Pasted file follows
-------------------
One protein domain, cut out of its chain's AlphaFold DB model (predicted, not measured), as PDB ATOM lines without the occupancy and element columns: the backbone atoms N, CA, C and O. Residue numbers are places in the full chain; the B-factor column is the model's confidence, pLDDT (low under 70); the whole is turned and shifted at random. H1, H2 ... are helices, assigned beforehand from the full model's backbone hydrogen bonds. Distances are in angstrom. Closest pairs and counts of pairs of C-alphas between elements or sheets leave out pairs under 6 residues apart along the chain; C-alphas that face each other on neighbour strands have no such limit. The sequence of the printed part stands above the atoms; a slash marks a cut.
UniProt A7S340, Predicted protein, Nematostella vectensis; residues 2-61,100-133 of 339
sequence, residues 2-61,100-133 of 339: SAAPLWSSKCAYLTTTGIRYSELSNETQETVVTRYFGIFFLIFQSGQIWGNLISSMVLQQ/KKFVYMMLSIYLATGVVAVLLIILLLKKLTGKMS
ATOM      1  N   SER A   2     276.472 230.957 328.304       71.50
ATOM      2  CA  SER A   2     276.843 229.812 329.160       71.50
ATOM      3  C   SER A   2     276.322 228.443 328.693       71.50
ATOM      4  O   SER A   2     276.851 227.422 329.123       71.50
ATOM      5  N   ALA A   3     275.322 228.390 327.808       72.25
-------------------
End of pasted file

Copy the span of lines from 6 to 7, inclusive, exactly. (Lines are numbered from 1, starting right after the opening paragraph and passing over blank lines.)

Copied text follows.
ATOM      4  O   SER A   2     276.851 227.422 329.123       71.50
ATOM      5  N   ALA A   3     275.322 228.390 327.808       72.25